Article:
What happens in classrooms where students don’t have this sort of comprehension tutoring help (robot or otherwise)? Sometimes the students who need that help don’t get it, and they fail. They are never able to answer the “why” questions because they don’t know the “what.” Other times, the teacher slows down to cover the “what” in class in order to help the students who are struggling. This teaching strategy has a few side effects. First, it takes a lot of class time, which means that there is little or no time to discuss the “why.” This leaves kids like Mike’s daughters, who are ready and hungry for the “why,” bored. Second, all the sudents quickly learn that they don’t have to read the book because the teacher will go over the important parts in class. I hear complaints from teachers all the time that they have trouble getting “kids today” to read. I believe them. But I’m skeptical of the explanations that I hear for why this is so. I don’t think it’s primarily because of TV or YouTube or mobile phones. All of those factors fall under the larger umbrella cause that students don’t have to read anyore. Nowhere is that more true than in the classroom. If you were asked to read something in advance of a meeting, and you knew the person running the meeting would take almost all the meeting time reviewing the aspects of the reading that she thought were important for you to know, would you read in advance? Or would you find a better use for that time?

How Homework Got Broken and How Not to Fix It

Most teachers—especially middle school and above—have a passion for their subject. (Elementary school teachers, who are generalists, more often have a passion for the students, although the two are not mutually exclusive.) They love the “why” and want to talk about it. But they end up spending most of their time talking about the “what” because if they don’t they will leave some students behind. As we have seen, a side effect of this understandable behavior is that students learn not to do the homework, which means that they increasingly come into class not knowing the what. And the viscious cycle continues.

So teachers grade the homework, hoping that the grades will force the students to come to class prepared to discuss the “why.” To be clear, there are different reasons why teachers might want to count homework toward a course grade. One is when the homework is carefully constructed to incrementally build skills, so each homework assignment is essentially a summative assessment of the next small step on the hill the teacher is trying to get the students to climb. We see this most often in math, engineering, or other subjects where there is a strong emphasis on increasingly sophisticated application of procedural knowledge. But more often than not, teachers count day-to-day homework toward a course grade primarily because they are trying to motivate students to learn the “what” at home.

This approach has side effects of its own. Students are motivated by grades, but only to a point. They quickly become quite sophisticated at calculating how much of the homework they have to do in order to get the minimum grade that they want to achieve. Excellent students and weak ones alike make this calculation. Unfortunately, weak students often miscalculate, undershoot, and fail. Meanwhile, good students may be getting good grades, but they are not necessarily learning all that they could be. And, of course, the more the homework counts toward the course grade, the more incentive students have to cheat.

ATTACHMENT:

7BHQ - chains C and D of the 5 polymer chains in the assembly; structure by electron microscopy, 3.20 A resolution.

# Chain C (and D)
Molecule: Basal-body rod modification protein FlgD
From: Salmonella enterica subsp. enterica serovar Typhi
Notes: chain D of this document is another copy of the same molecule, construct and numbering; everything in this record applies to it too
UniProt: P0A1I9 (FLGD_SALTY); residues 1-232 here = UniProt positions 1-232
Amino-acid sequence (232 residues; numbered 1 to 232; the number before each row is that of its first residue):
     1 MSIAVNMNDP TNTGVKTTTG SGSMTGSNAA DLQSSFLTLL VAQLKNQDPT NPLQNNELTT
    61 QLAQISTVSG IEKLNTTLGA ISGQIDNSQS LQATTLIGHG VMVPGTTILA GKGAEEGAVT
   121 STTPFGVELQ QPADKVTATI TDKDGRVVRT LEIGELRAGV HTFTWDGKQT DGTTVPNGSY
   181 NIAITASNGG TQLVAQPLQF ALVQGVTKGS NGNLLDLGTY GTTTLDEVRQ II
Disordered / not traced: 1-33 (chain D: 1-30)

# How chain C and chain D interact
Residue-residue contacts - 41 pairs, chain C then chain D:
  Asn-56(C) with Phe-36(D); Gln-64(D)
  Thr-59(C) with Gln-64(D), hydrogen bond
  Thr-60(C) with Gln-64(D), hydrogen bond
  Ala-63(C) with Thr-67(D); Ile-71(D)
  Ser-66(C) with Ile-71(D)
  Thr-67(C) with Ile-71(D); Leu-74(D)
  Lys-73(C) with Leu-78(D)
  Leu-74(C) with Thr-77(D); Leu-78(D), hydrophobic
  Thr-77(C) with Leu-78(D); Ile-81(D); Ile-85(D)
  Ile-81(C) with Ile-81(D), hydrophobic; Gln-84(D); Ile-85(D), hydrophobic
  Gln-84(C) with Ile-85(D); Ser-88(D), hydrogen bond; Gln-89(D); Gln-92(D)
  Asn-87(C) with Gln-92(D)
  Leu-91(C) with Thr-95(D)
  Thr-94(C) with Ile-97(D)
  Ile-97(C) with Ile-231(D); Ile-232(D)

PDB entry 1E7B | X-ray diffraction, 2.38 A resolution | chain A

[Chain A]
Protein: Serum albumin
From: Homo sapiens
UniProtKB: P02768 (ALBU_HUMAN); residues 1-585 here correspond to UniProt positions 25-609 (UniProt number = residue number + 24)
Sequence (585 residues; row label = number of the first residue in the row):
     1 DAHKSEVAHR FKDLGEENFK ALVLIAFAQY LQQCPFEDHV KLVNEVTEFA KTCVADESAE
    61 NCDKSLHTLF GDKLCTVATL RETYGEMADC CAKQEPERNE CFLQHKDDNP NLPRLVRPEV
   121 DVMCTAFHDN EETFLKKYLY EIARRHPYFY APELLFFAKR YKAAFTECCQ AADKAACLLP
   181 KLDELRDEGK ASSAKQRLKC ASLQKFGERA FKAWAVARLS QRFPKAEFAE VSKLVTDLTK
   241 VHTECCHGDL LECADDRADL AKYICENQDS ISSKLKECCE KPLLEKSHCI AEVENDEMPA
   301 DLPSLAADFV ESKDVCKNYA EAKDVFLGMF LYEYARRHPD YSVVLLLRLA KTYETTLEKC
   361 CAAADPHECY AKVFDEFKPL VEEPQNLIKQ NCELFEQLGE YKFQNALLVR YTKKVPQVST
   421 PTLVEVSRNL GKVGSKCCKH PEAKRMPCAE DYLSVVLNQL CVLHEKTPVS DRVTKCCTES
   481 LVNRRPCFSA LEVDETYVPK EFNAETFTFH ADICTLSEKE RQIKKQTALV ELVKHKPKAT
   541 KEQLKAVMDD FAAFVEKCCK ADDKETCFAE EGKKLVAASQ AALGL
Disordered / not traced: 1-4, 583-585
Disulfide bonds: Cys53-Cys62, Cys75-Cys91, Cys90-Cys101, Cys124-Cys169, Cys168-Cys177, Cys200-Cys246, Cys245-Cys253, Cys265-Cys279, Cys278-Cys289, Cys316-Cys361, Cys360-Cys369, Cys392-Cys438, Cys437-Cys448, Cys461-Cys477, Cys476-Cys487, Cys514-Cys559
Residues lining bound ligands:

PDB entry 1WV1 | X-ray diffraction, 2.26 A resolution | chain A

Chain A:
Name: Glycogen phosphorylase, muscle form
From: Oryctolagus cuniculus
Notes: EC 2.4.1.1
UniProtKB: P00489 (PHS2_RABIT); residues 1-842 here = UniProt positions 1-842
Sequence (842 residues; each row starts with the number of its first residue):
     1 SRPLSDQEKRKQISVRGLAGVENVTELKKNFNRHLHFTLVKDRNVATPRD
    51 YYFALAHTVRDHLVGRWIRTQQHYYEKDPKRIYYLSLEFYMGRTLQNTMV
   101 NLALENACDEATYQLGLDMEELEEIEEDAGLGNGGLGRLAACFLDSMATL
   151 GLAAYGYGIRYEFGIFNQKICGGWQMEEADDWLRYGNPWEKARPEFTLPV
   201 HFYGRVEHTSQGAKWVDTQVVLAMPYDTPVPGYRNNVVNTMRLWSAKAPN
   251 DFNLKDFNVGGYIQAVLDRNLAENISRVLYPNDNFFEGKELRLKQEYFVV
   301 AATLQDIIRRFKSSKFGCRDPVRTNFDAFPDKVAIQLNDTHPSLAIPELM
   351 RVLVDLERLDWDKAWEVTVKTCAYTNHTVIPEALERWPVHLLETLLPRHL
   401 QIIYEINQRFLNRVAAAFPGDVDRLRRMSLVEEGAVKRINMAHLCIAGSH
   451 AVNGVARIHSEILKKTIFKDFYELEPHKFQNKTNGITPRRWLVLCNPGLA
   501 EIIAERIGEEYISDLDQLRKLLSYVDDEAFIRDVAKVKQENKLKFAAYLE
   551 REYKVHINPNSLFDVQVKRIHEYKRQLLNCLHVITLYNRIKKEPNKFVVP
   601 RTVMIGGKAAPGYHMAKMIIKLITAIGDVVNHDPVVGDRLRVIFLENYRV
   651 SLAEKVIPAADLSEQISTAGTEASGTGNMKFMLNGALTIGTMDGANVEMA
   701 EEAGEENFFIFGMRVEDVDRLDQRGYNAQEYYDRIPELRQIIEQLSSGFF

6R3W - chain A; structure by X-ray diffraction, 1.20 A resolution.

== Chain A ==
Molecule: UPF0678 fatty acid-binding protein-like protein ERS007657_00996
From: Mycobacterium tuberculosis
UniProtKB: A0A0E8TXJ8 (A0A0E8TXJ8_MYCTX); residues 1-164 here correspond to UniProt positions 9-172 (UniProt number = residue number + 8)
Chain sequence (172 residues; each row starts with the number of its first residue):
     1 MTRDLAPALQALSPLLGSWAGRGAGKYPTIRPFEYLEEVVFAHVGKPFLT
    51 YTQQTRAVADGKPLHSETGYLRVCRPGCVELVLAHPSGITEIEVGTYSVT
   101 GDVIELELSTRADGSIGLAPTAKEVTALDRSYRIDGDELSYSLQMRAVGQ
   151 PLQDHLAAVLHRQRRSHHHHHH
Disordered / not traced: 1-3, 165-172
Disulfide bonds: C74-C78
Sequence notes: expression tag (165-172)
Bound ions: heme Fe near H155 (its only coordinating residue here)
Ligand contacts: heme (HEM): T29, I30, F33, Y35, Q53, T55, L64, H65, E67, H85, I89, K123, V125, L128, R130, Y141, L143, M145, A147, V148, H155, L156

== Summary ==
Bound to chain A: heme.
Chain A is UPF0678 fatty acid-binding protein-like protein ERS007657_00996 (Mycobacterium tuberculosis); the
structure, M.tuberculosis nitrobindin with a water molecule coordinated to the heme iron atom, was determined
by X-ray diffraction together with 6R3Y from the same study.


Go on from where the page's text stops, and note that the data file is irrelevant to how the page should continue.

Part of my day job as a consultant is to help companies who design educational technology products understand teachers and students better. In the course of doing that work over the past few years, I have spoken to a lot of students and teachers about the homework problem. Many of the best teachers either don’t count homework toward the course grade or count it just a little—enough to communicate to the students that the homework matters, but not enough to trigger the what’s-the-minimum-I-have-to-do calculation. They use the grade as just one tool in an overall strategy designed to help students see that the “what” questions they are learning to answer in their homework are relevant to the far more interesting “why” questions about which the teachers are passionate and would like their students to become passionate about too. They pose mysteries at the end of class that the students can only solve with the knowledge they gain from doing the homework. Or they have little verbal in-class quizzes to keep the students on their toes, in the context of a discussion of how the tidbit in the verbal quiz matters to the larger topic being discussed.

Interestingly, a number of students have told me that they like in-class verbal quizzes. Well, “like” probably isn’t quite the right word. Appreciate. Value. Are grateful for. But they only will tell you this if you ask the right question, which is the following:

“How can you tell that your teacher cares about you?”